Dismantling Toxic Workplaces, with Rachel Renock
On this episode of THRIVE — sponsored by Workamajig — Kelly and Rachel Renock, CEO and Co-Founder of Wethos, discuss strategic ways that creative leaders can work to dismantle toxicity within their organizations.
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Episode 91 Links
YouTube Channel: youtube.com/channel/UCboltXvff1KfeCHpQbY_8PA/
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EP 91: Dismantling Toxic Workplaces
Kelly: So we’ve got an important episode for you today. I’m joined by Rachel Renock, CEO and co-founder of Wethos, a platform that helps people build magical virtual studios. We’ll hear a little bit about that. But we’re really going to focus our conversation today on something that we are both incredibly passionate about, which is dismantling toxic workplaces. Welcome to the show my friend. It is so good to see you again.
Rachel: Yeah, it’s great to see you. Thanks for having me.
Kelly: So your story is actually one that I think a lot of entrepreneurs tell. You work for the big firms. You want to create something different, better, more disruptive in the industry. That’s kind of how the first iteration of Wethos was born. Do you want to say a little bit more about that? And talk a little bit how it’s transitioned from then?
Rachel: Yeah, sure. So we always say like, the first virtual studio was our own. Basically, like, I used to be an art director. So I used to shoot commercials and do a lot of social and digital campaigns. I worked on big brands like CoverGirl, and Hershey’s. And I worked at a few large agencies in New York City. Back in 2016, I was highly engaged with the Black Lives Matter movement. I was really involved politically. And it got to the point, I think, where I was working at a big agency where I really was seeking more meaningful work, I guess. I met my co-founder, Claire at that agency. And ultimately, we left to start our own studio in pursuit of more meaningful work. Through the journey of working with a lot of nonprofit organizations, we realized that there was this key around teams, both because the organizations we were working with really required different myriad of teams based on the policies or the initiatives they were doing. And on the side of, a lot of independence, that we are working with a lot of our friends who really wanted access to those bigger projects, and the more meaningful work that they used to get from an agency perspective in terms of like these big problems that they want to solve, like these freelancers are pigeonholed into like, make a few logos and call it a day. And when you come from an agency, that’s not really what you want to be doing. So there was this sort of magic that happened there. And basically, as Claire and I started to scale our own studio, we realized how challenging it is to scale a creative business, from the business revenue model to resourcing to like all of the things basically. That when you’re at a big agency, you don’t really have to think about it.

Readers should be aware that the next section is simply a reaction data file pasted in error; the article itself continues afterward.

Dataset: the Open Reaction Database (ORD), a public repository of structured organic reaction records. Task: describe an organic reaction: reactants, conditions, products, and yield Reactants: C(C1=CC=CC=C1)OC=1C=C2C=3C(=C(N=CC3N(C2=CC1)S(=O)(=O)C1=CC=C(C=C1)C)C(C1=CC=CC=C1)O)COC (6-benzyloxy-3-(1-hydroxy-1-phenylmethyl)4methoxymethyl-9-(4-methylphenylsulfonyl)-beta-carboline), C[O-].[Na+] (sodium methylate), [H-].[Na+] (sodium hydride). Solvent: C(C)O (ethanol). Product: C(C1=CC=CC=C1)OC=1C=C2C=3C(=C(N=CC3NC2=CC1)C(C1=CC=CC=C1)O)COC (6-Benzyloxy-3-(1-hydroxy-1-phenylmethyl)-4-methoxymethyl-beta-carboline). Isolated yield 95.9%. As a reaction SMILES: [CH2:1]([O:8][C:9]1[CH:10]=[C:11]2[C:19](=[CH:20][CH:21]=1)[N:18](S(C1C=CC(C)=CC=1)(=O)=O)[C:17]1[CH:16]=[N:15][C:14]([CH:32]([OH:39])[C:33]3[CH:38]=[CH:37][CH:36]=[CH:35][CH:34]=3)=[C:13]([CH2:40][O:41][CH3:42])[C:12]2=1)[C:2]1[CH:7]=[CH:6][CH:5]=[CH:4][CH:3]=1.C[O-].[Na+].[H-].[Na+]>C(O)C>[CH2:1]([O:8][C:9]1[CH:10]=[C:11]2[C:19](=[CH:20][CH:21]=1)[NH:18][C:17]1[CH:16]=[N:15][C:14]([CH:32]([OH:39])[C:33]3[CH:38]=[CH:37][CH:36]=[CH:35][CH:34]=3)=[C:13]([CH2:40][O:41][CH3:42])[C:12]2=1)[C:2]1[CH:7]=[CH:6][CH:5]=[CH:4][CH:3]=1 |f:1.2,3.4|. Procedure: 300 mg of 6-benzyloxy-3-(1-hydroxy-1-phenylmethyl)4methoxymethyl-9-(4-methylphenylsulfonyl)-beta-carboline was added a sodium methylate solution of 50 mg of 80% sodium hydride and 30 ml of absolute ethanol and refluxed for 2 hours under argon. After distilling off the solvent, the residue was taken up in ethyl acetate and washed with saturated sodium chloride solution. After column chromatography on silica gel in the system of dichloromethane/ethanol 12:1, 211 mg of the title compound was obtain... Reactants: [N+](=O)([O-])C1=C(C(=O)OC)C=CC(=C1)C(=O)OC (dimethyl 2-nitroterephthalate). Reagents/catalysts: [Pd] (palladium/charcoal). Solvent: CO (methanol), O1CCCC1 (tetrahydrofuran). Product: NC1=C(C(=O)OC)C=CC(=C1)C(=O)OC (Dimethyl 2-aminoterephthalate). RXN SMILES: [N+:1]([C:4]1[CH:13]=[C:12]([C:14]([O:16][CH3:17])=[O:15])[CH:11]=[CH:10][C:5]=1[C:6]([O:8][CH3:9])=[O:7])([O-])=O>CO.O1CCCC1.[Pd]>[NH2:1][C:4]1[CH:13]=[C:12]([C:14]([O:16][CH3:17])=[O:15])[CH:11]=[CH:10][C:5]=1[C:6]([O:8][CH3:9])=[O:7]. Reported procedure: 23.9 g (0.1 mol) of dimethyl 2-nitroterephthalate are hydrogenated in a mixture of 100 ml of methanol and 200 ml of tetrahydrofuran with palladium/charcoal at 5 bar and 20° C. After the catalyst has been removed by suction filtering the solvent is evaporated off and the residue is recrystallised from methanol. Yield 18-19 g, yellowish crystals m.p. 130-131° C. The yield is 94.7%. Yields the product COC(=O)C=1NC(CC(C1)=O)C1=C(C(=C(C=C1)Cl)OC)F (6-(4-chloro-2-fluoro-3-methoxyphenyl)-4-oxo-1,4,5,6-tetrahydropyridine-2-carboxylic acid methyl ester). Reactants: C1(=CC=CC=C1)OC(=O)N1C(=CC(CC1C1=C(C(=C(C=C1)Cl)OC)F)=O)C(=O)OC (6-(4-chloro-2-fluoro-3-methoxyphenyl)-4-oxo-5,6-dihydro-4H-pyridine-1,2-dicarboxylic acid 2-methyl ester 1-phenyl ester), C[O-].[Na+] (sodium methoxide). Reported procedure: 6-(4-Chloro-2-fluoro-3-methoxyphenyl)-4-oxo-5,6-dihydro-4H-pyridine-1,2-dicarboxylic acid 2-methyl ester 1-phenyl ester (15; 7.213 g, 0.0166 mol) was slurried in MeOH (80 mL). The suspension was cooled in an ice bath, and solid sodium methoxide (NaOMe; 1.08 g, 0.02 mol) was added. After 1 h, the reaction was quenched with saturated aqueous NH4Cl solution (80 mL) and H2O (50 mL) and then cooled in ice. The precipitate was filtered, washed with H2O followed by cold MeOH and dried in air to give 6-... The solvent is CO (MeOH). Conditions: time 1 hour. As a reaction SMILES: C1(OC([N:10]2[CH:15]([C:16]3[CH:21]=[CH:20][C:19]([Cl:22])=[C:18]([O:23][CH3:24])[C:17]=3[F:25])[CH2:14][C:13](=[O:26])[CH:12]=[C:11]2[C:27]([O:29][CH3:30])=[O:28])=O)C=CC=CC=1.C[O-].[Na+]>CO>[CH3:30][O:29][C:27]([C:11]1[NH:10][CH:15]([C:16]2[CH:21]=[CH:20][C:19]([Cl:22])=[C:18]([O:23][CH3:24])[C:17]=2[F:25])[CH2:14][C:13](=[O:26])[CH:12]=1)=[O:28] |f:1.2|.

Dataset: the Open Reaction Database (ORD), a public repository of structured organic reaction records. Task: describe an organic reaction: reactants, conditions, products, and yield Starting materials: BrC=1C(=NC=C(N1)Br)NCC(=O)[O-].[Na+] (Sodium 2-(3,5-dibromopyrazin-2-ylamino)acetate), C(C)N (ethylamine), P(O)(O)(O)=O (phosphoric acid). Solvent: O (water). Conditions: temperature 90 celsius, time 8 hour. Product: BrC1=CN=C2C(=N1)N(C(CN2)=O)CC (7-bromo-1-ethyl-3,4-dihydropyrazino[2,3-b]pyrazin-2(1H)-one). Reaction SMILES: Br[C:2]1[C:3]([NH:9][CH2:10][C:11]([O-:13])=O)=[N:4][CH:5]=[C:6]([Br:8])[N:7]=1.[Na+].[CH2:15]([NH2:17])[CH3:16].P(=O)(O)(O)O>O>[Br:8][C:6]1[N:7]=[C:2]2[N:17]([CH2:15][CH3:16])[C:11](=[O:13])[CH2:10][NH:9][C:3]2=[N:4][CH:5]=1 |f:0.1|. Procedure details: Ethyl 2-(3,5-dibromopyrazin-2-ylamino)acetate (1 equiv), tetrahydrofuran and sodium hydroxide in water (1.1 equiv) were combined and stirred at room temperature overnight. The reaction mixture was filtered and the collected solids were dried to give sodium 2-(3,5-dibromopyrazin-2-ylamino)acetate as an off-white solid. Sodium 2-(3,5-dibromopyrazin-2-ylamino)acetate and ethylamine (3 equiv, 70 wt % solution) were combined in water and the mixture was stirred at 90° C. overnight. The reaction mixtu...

Kelly: I don’t know what you’re talking about.
Rachel: It’s exhausting. So we went out, and we raised a bunch of venture capital money, and we ended up building internal software for ourselves that helped us facilitate and we actually ultimately grew our own studio to like 1.4 million in revenue in about 18 months. And we essentially took that technology and consumerized it for other owners, independent owners of different studios, collectives, boutiques. So that’s where the evolution is, like we ran our own studio through it for a long time. So we know that it’s powerful. And really, our vision is to put more money into small businesses and independence pockets. And so, we do that through teams, and through making teaming up easier and more accessible to a wider audience.